Other than free software and being tracked incessantly for the rest of your life, there’s not much to not like about Google. Like Apple, they’re a rags to riches story. Like Apple, most of their money comes from a single product line. Like Apple, the company logo is playful. Like Apple, Google’s executives think they know better than their users.
Long ago, when it became apparent that as a user I was more a part of Google’s product than an customer, I decided to ditch most everything Google on my Macs, iPhone, and iPad. No Google Maps. No Google search engine. No Google Docs, of course. I keep YouTube around because mindless entertainment.
This week I came across a Google app I cloud love if they would do it the way Apple does apps, but it’s likable enough to, well, like. It’s called Google Trips. It’s pure Google. Free. And not quite fully baked. What you get is a single app that manages reservations data, day travel plans and recommended sites, and can be used without an internet connection.
Most of the time Trips can pull in flight data, car rental information, as well as hotel confirmations, as well as restaurant reservations. From Gmail. That’s the caveat. Trips is limited to 200 popular destinations but expect more over time. It’s like a basic travel guide of nearby places while you travel.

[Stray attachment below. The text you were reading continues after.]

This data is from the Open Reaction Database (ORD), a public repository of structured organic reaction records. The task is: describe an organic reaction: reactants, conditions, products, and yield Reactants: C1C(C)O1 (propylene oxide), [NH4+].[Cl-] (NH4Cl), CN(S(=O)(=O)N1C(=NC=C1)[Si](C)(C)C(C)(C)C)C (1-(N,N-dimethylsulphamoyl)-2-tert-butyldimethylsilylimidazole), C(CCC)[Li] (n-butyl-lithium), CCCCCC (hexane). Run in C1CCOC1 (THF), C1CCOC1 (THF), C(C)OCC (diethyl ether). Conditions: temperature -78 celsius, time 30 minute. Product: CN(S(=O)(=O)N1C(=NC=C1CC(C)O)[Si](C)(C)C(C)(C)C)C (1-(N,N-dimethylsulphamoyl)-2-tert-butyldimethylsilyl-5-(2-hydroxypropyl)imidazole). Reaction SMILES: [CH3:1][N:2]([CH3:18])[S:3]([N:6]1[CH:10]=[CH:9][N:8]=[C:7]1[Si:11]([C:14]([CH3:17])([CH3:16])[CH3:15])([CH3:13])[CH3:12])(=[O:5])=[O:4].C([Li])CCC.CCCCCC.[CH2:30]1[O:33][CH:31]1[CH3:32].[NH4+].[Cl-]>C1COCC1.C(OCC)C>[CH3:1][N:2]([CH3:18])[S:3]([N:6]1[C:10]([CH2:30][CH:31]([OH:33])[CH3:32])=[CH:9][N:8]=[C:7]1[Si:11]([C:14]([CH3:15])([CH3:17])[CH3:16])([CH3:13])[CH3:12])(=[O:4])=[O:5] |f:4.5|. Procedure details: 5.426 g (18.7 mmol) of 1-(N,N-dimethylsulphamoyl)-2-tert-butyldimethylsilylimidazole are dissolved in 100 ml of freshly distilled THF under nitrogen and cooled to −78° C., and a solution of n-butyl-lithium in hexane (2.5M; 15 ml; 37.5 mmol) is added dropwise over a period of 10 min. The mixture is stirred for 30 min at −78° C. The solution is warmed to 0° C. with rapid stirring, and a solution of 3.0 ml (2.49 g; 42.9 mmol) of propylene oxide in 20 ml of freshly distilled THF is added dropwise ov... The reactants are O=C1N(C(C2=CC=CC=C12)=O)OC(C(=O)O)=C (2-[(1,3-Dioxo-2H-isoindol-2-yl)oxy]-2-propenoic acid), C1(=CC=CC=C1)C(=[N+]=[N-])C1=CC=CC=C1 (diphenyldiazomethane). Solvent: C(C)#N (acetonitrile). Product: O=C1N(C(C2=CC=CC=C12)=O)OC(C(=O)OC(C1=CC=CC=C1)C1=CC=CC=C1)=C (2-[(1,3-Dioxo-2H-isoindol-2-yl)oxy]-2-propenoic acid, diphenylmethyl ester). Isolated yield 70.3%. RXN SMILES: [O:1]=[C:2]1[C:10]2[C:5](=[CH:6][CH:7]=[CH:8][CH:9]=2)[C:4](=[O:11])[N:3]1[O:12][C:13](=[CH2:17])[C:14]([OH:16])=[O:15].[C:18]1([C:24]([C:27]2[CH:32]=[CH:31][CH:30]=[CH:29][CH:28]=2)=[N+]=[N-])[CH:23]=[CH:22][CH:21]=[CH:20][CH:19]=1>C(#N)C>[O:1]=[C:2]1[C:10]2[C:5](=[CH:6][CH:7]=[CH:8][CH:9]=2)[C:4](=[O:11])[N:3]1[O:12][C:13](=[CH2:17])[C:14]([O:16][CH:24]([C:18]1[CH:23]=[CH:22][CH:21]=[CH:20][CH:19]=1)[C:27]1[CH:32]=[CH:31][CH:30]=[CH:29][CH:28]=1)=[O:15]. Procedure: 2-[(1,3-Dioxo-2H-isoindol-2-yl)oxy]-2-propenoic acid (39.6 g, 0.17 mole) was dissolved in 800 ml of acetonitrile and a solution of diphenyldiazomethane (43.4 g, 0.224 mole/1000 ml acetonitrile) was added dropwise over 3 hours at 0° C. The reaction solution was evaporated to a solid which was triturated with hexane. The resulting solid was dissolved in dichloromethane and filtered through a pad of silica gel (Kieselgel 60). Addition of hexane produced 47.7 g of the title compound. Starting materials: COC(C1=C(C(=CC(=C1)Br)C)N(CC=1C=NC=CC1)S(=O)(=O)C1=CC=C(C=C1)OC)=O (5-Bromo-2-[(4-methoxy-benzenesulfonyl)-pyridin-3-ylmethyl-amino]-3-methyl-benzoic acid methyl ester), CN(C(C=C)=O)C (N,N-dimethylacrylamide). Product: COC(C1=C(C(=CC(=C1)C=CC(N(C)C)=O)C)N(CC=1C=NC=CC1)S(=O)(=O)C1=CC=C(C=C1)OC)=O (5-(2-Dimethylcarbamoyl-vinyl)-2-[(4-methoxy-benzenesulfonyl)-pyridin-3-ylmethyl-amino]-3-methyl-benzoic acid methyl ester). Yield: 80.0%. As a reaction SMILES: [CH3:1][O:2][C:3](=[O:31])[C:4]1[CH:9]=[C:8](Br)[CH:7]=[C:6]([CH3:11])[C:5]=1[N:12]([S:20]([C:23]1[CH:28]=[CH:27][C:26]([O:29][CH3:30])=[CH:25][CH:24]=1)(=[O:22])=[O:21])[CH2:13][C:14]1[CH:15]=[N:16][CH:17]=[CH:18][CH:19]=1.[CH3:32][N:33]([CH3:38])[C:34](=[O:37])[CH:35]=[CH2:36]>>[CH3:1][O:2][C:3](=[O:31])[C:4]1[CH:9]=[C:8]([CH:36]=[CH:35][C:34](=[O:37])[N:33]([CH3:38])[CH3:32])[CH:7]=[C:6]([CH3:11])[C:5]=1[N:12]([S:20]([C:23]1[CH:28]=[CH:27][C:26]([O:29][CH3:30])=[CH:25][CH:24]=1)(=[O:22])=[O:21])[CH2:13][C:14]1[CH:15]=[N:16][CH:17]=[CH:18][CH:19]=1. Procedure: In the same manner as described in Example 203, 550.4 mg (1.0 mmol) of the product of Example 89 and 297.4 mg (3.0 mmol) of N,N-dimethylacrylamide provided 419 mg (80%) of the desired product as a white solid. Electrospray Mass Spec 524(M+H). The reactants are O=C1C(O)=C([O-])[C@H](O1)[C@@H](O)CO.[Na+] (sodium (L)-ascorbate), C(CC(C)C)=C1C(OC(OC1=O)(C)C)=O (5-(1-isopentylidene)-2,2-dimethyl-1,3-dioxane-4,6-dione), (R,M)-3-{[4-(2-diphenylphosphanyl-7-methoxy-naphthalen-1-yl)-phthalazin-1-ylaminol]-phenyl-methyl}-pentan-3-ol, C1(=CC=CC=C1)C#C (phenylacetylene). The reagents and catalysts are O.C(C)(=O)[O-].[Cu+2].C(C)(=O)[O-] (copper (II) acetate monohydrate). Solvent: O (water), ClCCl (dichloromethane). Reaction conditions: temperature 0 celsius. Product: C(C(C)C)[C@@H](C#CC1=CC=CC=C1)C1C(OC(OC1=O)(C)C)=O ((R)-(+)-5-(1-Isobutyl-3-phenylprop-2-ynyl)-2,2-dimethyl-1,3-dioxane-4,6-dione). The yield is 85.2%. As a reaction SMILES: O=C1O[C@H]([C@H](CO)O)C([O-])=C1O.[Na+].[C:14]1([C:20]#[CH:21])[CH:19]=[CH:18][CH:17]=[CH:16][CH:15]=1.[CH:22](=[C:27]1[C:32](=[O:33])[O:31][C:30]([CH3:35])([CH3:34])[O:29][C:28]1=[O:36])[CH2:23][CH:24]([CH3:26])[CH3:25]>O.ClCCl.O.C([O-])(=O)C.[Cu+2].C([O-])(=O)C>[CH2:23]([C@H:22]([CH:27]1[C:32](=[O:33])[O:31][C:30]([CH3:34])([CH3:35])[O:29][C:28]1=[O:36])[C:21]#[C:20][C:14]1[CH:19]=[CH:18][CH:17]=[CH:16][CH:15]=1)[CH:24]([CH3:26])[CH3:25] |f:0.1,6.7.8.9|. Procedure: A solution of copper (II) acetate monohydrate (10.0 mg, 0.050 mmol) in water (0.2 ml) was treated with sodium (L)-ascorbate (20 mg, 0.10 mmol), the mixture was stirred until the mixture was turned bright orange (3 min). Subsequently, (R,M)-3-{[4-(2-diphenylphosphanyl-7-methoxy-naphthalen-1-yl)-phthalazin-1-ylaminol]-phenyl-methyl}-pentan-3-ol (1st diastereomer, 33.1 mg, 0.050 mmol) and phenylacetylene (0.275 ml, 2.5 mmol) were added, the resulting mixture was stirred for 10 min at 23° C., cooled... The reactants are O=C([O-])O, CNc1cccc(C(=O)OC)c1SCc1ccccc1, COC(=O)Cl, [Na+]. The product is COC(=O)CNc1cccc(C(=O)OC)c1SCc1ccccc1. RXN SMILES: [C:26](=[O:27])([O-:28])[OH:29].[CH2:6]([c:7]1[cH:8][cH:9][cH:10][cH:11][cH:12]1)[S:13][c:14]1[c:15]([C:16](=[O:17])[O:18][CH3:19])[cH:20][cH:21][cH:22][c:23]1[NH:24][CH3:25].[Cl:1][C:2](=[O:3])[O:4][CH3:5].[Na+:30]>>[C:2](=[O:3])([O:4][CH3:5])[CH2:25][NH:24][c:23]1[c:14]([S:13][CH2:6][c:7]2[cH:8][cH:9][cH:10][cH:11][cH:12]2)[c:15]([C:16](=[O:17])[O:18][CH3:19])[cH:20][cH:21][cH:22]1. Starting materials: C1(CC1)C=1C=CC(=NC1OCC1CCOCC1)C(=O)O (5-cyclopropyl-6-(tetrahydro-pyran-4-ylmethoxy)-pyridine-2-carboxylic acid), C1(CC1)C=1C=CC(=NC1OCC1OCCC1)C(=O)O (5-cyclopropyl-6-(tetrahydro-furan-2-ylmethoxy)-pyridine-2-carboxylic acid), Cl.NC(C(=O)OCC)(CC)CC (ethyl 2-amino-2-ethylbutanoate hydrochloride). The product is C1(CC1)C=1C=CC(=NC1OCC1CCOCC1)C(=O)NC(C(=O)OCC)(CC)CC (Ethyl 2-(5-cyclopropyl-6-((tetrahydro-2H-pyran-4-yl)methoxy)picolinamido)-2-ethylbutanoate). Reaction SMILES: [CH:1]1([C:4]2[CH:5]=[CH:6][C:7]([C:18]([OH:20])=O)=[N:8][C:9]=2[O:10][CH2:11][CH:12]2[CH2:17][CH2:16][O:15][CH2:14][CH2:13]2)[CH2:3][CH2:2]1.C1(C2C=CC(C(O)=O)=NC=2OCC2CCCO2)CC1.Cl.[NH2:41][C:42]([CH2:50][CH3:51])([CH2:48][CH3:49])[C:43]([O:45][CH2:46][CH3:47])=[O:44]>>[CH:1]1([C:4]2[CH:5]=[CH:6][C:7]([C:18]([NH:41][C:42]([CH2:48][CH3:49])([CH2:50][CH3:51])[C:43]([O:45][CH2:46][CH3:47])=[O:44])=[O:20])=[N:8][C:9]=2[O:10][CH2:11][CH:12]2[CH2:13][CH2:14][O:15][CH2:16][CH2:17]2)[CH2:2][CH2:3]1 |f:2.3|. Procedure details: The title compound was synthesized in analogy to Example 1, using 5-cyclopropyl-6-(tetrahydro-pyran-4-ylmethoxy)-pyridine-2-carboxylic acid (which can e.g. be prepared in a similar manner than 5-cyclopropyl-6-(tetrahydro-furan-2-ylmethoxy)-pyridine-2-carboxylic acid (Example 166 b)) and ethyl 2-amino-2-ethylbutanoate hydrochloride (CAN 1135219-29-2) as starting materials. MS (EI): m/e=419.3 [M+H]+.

Not only can you drop in reservations information, Trips has categories for daily todo lists, food and drink, nearby places to get around, and items you need to know, including currency, emergency numbers, and more. Trips even displays how long it takes to walk to nearby destinations, lists opening times for restaurants (helpful in Europe).
The way Google works is interesting. The company grabs data and tracks everything, including you. Then it massages the data and spits it out as free and inconspicuous apps for iPhone and iPad and Android device owners to use, then collects even more data from users.
That means Gmail, although free, is more of a tracking device. Ditto for Google’s search engine, and nearly every app the company publishes for free. They’re essentially tracking devices that Google uses to gather data and then sell to advertisers.
Since much of what Google does I find personally offensive if not dangerous in the 21st century, I use Google sparingly, mostly while traveling, keep a single Gmail email account but never share it with friends (Google can trace back to you many ways) and always use a VPN account to access the internet from public Wi-Fi spots.
Google Trips is nice, though, and I wish Apple had something similar. Maps is good from what’s nearby, but having an app that gathers just travel and destination data would be a big plus.